State health officials say self-administered COVID-19 tests can help drive down the number of positive test cases for the coronavirus. It’s one reason — a big reason — they were happy to announce New Mexico residents can now order such exams that will yield results in 24 to 48 hours.
“The more cases you identify, the more people you can isolate, the more contacts you can identify and quarantine,” Dr. David Scrase, secretary of the state Human Services Department, said during an online news conference Tuesday.
“Even if cases go up a little bit, you can quickly find those people who are spreading it without knowing it and actually push the curve back down,” he added.
The state is contracting with Vault Health, which recently made similar agreements with other states, including Minnesota and Wisconsin, to provide the home test kits. Vault Health is known for its health care products for men.
Vault’s website says individual home test kits cost $119 and that its lab has the capacity to handle 30,000 COVID-19 tests per day.
In New Mexico, the free tests are available to residents regardless of whether they are symptomatic or have come into close contact with someone who has tested positive for COVID-19.
Funding for the initiative will come from both federal and state sources, said Nora Meyers Sackett, a spokeswoman for the governor.
“Generally, the tests will be covered by insurance, but the state will pay for tests that aren’t otherwise covered,” she said.
Jodi McGinnis Porter, a spokeswoman for the Department of Human Services, said the state does not yet have a “cost breakdown” for the initiative.
The governor has long said more New Mexico residents need to be tested for the virus, which has infected more than 132,000 people in the state.
“This is a very, very promising development,” the governor said in a statement, referring to the in-home tests.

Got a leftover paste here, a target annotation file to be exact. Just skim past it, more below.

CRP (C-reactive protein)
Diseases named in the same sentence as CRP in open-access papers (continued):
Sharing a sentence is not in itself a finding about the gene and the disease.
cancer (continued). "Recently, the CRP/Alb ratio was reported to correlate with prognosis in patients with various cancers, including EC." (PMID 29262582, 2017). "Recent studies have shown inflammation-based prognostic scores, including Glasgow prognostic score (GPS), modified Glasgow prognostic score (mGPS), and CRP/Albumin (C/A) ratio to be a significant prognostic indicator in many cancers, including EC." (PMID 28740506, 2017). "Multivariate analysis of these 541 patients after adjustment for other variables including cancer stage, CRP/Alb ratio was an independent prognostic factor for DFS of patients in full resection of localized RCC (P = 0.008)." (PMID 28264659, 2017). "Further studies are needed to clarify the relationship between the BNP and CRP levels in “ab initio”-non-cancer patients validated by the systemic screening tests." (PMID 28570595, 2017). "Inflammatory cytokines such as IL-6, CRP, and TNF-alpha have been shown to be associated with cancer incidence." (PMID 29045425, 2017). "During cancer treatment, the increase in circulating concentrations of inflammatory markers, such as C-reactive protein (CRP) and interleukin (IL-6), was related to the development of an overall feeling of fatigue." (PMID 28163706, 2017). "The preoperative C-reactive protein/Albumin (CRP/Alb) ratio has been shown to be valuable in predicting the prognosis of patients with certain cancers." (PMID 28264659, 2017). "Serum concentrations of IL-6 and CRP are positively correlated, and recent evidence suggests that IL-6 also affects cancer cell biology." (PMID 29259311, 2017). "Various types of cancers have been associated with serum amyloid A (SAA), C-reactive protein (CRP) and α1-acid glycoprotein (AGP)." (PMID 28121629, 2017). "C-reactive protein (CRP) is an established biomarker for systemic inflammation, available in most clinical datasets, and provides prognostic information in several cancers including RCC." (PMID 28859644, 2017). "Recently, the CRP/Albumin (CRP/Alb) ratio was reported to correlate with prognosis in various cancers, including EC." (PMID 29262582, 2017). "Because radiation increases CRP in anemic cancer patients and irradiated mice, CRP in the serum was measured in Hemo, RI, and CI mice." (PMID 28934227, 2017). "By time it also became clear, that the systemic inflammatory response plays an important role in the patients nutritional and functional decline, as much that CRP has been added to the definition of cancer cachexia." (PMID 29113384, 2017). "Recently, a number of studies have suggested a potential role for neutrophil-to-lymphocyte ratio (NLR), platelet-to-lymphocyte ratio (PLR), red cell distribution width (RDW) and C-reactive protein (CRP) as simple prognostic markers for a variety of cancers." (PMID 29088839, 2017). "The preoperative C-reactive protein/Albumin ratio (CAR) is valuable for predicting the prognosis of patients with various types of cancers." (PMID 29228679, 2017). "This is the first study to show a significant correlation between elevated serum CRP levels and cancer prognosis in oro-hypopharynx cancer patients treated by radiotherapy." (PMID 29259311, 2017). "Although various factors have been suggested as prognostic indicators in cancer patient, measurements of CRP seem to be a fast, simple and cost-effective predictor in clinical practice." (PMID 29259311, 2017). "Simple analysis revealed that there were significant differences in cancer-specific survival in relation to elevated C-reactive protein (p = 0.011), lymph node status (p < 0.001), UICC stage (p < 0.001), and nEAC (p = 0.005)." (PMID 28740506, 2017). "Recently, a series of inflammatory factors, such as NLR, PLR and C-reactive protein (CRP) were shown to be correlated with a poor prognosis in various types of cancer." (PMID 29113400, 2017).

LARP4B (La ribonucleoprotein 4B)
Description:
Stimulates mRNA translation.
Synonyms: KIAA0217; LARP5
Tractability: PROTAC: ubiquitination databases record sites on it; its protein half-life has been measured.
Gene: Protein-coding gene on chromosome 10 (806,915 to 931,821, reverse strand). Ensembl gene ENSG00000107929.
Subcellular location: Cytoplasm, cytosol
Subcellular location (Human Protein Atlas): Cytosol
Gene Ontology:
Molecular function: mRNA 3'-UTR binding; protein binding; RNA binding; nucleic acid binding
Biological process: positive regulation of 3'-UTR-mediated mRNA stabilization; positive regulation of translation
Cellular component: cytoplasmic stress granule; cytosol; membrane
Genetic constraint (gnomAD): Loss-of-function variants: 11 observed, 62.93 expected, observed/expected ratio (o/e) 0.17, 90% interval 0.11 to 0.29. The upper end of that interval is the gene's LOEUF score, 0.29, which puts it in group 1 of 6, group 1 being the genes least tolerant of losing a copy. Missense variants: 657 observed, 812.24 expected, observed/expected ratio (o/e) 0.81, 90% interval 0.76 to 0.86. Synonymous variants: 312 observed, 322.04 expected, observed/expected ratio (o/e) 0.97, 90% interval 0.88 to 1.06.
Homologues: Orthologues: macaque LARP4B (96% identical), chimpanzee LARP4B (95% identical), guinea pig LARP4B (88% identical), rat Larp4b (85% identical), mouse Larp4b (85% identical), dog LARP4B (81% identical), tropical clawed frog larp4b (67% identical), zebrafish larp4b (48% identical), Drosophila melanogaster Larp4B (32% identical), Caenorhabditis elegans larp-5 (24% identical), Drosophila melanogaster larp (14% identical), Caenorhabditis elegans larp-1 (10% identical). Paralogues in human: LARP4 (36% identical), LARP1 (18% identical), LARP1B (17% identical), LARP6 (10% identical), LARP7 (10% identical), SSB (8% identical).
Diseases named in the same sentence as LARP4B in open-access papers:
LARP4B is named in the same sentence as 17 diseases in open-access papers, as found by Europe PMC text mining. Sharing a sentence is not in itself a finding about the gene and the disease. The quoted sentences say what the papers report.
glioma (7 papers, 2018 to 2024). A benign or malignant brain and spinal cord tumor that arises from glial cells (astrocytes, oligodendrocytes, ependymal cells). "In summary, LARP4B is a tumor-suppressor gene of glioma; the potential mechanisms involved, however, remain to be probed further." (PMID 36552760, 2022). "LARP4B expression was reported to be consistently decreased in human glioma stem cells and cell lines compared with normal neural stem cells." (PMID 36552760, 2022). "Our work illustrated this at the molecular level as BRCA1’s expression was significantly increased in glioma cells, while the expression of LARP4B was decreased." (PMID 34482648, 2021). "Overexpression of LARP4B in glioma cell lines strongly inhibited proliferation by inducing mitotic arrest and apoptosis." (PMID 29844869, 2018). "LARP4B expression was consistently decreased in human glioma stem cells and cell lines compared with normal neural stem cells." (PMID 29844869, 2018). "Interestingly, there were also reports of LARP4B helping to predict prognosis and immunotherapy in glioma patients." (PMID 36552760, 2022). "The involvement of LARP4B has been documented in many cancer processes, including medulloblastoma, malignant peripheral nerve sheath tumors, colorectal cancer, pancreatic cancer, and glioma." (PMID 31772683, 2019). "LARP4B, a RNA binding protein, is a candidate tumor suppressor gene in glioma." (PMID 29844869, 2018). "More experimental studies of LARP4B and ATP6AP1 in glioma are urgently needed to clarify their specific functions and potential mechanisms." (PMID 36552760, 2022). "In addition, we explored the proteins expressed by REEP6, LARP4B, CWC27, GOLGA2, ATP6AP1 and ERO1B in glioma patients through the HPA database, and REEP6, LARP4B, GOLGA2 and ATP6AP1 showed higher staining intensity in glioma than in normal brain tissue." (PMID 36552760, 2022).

Scrase said the state has been talking about offering self-administered COVID-19 tests for months as opposed to “going to a giant testing center at 1 in the morning to get your place in line and do a nasal swab in a car.”
Those tests involve a deep swab sweep into a nostril, a procedure a health care professional once described as being somewhere between a divorce and a colonoscopy.
By contrast, the self-administered approach requires an oral swab of saliva, a procedure Scrase said he hopes “New Mexicans will welcome.”
Dr. Tracie Collins, secretary-designate of the state Department of Health, said it’s too early to say how many of those test kits will be requested or needed.
“We really have to track demand and have not had a chance to do that yet,” she said. “We will keep an eye on that.”
Any state resident with access to online videoconferencing through Zoom can receive a test at home, self-administer the exam with an online testing supervisor and mail the sample back for laboratory processing.
Residents who want to order a home test kit will need photo identification, an email address and the ability to connect via online videoconferencing with a testing supervisor while self-administering the test.
They also will be required to share basic identifying information: name, date of birth and phone number. While testing is free, people will be asked for insurance information. Once the test is received from Vault, the person will have to log on to the company’s virtual waiting room on Zoom to connect with a testing supervisor while self-administering the saliva sample.
The test will then be sent for laboratory verification via a prepaid UPS package. Within 24 to 48 hours of arrival at the lab, results will be available to the patient. But test pickups and deliveries may be affected by UPS holiday hours.
Scrase said as the state collects data on the home testing results, it will be included in all COVID-19 reports.